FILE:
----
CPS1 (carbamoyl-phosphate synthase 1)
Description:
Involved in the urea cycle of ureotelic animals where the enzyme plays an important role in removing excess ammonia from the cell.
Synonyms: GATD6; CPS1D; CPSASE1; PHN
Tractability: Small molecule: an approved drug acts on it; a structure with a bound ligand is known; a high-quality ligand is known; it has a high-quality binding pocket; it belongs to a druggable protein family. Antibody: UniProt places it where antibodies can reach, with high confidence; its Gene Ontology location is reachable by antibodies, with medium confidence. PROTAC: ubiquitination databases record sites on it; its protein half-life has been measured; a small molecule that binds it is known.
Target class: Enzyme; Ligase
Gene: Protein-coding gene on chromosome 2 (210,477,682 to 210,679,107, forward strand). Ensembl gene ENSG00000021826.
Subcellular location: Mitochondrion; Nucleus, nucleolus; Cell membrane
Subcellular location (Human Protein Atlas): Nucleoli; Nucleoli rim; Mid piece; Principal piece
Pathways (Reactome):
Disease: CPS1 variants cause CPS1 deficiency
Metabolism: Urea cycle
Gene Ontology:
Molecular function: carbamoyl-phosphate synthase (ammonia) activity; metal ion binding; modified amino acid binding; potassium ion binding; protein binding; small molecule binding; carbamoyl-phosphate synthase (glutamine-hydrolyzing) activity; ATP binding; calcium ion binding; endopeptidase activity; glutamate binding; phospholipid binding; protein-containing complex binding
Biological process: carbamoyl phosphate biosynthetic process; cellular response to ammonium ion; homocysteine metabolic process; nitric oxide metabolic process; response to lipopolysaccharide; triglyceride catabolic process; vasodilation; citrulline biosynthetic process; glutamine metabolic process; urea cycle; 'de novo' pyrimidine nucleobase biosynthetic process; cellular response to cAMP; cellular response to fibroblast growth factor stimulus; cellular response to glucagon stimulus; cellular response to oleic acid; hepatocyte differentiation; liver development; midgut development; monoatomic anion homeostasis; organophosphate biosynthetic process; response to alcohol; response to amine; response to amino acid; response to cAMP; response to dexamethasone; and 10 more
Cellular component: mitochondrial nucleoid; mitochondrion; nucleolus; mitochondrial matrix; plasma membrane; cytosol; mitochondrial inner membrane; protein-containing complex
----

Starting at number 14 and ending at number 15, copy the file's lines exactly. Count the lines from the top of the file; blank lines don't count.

Molecular function: carbamoyl-phosphate synthase (ammonia) activity; metal ion binding; modified amino acid binding; potassium ion binding; protein binding; small molecule binding; carbamoyl-phosphate synthase (glutamine-hydrolyzing) activity; ATP binding; calcium ion binding; endopeptidase activity; glutamate binding; phospholipid binding; protein-containing complex binding
Biological process: carbamoyl phosphate biosynthetic process; cellular response to ammonium ion; homocysteine metabolic process; nitric oxide metabolic process; response to lipopolysaccharide; triglyceride catabolic process; vasodilation; citrulline biosynthetic process; glutamine metabolic process; urea cycle; 'de novo' pyrimidine nucleobase biosynthetic process; cellular response to cAMP; cellular response to fibroblast growth factor stimulus; cellular response to glucagon stimulus; cellular response to oleic acid; hepatocyte differentiation; liver development; midgut development; monoatomic anion homeostasis; organophosphate biosynthetic process; response to alcohol; response to amine; response to amino acid; response to cAMP; response to dexamethasone; and 10 more